NAME: Roger Bindl
LOCATION: Spring Green, Wis.
FARM: Bindl Farms
YEARS NO-TILLING: 8+
ACRES: 210 acres
CROPS: Corn, Soybeans, Winter Wheat, Alfalfa
While I only truly count myself as being a no-tiller for the past 8 years since I started farming on my own, I’m no stranger to the practice. Of the 210 acres I farm, all but 38 acres are considered Highly Erodible Lands (HEL). The land my father, Wayne “Buzz” Bindl, farmed was similar and I’m sure this was one of the driving reasons he started no-tilling back in the early 1980s.
When he first started, he was no-tilling corn on strips. I can’t be sure of all his reasons for going no-till, but the main motivations for me picking up the practice when I started my own farm were saving fuel and time. Plus, I really do hate to see all that black dirt get washed away by rain.
Over my years of no-tilling, both on my own and sharing equipment with my dad, we’ve made a fair number of changes on the planter to better fit my needs, we’ve introduced cover crops and started raising winter wheat. I am constantly testing out new ways to improve my yields and efficiencies, while reducing costs where possible.
In addition to farming, I raise around 90 head of dairy replacement heifers ranging from calves in hutches to some that are just fresh (recently calved). Some of the changes I’ve made have also improved my ability to use their manure in my fields.
PREPPED FOR ALL OCCASIONS. Bindl does some custom planting, leading him to use some attachments that work across a variety of field conditions. Yetter Sharktooth residue managers, Jamison drive kits, Precision Planting’s eSet meters, Schaffert Rebound seed covers, Schlagel Posi-Close wheels and drag chains get the job done no matter the field conditions.
I made my solo debut in farming when my grandfather’s farm — in picturesque rolling hills of Wisconsin’s Driftless Area near Spring Green — came up for rent and I snapped it up. The previous renters had farmed conventionally, with the farm in continuous corn and alfalfa.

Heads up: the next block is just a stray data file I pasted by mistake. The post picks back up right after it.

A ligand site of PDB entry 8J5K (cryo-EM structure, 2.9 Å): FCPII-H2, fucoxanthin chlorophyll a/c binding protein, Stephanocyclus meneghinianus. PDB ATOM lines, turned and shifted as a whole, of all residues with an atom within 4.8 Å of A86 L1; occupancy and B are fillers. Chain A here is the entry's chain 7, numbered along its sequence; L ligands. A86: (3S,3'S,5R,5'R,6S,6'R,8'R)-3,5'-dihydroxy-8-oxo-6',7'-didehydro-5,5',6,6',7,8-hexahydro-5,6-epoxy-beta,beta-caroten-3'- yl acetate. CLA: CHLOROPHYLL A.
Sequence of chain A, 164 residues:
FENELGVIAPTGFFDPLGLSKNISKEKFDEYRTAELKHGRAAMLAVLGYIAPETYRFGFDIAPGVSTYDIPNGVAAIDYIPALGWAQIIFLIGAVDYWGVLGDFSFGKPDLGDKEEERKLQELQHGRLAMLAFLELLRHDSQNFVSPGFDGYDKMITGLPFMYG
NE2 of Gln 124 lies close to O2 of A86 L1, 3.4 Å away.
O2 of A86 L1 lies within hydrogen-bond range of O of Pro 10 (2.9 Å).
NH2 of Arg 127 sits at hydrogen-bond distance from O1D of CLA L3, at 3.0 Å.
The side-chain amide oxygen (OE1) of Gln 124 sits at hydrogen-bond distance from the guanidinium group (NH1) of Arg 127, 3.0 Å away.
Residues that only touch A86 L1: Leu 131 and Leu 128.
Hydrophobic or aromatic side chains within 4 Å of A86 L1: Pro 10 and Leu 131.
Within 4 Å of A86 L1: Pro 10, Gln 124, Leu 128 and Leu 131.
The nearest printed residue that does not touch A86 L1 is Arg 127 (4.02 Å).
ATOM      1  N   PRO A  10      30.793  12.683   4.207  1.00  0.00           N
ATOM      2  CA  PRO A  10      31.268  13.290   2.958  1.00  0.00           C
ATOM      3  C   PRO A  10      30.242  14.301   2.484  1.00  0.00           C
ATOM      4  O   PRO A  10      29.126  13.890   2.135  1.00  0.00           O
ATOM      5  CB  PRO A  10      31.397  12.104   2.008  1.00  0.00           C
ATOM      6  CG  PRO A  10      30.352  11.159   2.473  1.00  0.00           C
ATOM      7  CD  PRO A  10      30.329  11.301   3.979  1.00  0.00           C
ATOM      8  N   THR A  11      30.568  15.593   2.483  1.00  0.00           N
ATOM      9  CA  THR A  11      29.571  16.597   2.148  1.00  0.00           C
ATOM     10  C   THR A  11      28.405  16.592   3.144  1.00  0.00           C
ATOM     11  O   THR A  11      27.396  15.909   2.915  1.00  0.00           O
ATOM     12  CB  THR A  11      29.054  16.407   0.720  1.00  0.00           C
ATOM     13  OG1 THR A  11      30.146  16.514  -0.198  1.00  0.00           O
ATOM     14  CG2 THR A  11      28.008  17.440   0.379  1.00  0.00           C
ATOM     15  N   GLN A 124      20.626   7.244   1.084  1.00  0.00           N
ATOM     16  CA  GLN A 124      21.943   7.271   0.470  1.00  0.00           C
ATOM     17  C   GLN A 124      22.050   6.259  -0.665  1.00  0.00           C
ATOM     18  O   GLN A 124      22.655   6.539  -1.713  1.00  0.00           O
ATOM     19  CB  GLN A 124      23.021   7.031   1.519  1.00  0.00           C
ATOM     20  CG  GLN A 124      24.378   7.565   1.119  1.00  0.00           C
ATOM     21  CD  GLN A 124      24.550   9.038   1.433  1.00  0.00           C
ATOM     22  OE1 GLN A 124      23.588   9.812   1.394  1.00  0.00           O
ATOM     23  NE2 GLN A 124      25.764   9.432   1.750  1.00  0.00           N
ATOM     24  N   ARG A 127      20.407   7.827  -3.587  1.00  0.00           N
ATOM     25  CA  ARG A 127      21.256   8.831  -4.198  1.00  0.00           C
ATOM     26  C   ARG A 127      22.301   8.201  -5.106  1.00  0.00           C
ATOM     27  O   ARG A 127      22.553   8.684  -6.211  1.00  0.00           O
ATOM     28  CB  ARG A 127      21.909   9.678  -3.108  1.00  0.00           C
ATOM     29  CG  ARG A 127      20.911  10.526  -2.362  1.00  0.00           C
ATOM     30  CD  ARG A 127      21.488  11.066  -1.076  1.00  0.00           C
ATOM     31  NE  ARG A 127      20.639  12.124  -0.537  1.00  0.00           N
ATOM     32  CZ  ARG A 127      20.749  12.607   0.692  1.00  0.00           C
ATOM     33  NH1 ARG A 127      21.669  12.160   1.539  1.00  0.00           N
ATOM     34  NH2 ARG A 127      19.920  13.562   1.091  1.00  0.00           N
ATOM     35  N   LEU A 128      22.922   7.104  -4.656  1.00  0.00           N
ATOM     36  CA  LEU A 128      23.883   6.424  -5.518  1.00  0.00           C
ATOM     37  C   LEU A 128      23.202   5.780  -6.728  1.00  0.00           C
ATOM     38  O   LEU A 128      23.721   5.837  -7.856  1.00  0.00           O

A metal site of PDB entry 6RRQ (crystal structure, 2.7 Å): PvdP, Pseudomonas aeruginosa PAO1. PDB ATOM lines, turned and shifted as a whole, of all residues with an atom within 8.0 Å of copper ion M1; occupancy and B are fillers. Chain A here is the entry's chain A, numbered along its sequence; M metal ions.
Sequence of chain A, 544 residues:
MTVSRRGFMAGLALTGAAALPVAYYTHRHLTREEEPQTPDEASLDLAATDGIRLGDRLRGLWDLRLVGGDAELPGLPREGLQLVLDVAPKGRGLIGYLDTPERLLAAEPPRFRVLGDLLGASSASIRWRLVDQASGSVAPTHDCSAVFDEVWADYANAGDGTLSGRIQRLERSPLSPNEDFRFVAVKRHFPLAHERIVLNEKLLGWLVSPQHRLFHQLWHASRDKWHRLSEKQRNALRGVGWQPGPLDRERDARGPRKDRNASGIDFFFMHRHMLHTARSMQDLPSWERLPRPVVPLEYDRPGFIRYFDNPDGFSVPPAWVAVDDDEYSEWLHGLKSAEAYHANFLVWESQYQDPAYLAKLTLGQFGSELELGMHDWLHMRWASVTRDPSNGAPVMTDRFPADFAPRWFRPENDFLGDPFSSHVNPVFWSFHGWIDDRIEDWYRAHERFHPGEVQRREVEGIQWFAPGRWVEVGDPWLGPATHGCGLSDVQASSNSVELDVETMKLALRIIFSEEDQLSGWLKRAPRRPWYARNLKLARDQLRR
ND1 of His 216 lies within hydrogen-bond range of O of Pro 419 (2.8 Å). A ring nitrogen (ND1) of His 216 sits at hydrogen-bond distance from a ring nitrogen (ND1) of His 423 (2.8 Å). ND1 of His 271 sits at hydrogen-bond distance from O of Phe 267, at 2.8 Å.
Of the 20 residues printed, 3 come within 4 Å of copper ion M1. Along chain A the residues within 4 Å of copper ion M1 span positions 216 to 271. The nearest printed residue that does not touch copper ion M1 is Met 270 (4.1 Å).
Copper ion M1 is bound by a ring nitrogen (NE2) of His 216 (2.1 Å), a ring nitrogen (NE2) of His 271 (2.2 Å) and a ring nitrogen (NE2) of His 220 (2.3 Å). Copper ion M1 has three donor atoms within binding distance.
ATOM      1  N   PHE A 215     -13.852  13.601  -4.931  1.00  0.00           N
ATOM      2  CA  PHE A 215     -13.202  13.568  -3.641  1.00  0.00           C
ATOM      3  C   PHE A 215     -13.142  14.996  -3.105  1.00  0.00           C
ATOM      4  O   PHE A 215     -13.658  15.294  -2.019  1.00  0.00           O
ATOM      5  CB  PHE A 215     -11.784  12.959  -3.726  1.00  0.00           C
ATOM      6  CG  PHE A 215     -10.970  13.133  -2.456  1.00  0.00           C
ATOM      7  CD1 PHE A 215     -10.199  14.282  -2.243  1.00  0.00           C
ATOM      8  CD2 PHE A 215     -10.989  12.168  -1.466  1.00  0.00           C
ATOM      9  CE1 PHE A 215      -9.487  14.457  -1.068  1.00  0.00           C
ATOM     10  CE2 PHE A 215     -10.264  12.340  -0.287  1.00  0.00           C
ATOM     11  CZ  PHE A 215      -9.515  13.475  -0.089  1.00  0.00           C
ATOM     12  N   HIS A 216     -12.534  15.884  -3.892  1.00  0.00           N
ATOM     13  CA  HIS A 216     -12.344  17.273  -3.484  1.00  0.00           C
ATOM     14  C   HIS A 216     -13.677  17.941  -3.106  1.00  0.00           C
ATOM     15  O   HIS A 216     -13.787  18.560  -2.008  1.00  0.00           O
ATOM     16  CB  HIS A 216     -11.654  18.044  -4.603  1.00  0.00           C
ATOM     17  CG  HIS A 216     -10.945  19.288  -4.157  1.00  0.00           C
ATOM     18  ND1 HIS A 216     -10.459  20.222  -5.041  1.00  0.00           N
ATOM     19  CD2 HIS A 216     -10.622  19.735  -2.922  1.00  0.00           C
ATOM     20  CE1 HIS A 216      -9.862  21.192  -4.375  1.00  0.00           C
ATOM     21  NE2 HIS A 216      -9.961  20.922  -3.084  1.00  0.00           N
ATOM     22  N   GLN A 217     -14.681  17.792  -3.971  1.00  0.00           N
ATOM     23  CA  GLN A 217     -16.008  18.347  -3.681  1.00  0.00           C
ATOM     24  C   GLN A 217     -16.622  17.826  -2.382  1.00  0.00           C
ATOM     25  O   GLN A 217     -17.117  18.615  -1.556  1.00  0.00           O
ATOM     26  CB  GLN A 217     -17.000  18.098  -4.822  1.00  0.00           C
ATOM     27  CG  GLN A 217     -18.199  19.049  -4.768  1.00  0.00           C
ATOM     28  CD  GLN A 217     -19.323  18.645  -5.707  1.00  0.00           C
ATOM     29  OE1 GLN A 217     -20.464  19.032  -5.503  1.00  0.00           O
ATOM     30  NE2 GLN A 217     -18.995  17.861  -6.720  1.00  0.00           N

That first year I hired a custom seeder with a Great Plains no-till drill to seed another 15 acres of alfalfa. I then no-tilled 50 acres of corn and 40 acres of soybeans into standing corn stalks with my 6-row John Deere 7200 no-till planter.
Standing stalks where a frustration. They constantly where knocking the drive chains off the planter and causing it to plug.
Those initial struggles spawned what became the first of many planter modifications my father and I made over the years. I took the planter back to the shop and used some angle iron to make guards for those drive chains so they would stay on. It was trial and error at first, but I managed to get everything planted.
I’m still using the same planter today, but I’ve added Yetter Sharktooth residue managers, Jamison drive kits, Precision Planting’s eSet meters, Schaffert Mfg. Rebounder seed covers, Schlagel Posi-Close wheels and drag chains.
The Jamison drives, also known as Upper Wheel Drives, eliminated the problem with corn stalks knocking off my drive chains. Most planters attach the drive chains to the wheels that carry the planter itself, putting the chains in close proximity to any standing corn stalks.
The Jamison drive kit consists of a second wheel that mounts between the corn planter boxes. When you set the planter down, the Jamison wheels drop down on top of the drive wheel. The contact makes them turn as you drive. The drive chain is then attached to the Jamison wheel, well above any stalks.
Since I’ve installed these drives I haven’t had any issues with corn stalks knocking my drive chains off. While it’s not much of an issue in my own fields anymore as I don’t do much, if any, corn-on-corn, I do a fair amount of custom planting where I run into the issue.
My custom planting is where the Yetter residue managers are used most, too. The way my rotation is set up, I’m usually planting corn into alfalfa or cover crop residue and the residue managers aren’t as necessary for those situations.
I just installed Precision Planting’s eSet meters this year. I’m hoping they will improve my seed singulation and spacing and help me get to that magic picket fence stand we’re all looking for.
As for the Schlagel Posi-Close wheels, their bent-rod tooth design just seems to work the best for me to close the trench and give me good seed to soil contact. I have a lot of different soil types and I’ve found those work best across all soils and varied planting conditions.